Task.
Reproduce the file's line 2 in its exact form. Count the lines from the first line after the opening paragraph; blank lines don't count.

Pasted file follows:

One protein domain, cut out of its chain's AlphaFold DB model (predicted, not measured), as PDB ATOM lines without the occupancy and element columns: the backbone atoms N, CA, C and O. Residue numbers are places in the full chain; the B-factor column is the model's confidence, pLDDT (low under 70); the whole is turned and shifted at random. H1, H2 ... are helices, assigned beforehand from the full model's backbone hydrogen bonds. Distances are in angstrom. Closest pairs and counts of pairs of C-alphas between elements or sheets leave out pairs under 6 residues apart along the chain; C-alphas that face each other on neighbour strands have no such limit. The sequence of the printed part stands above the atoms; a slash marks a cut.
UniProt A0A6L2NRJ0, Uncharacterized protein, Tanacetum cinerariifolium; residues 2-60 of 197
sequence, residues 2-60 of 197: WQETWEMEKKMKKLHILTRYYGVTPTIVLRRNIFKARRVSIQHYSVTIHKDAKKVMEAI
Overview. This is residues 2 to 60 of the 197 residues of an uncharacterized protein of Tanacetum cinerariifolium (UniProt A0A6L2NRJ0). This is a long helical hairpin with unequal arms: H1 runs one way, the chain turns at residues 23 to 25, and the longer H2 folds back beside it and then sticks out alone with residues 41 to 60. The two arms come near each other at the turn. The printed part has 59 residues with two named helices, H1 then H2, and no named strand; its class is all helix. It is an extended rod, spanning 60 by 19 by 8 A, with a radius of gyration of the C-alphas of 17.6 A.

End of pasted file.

sequence, residues 2-60 of 197: WQETWEMEKKMKKLHILTRYYGVTPTIVLRRNIFKARRVSIQHYSVTIHKDAKKVMEAI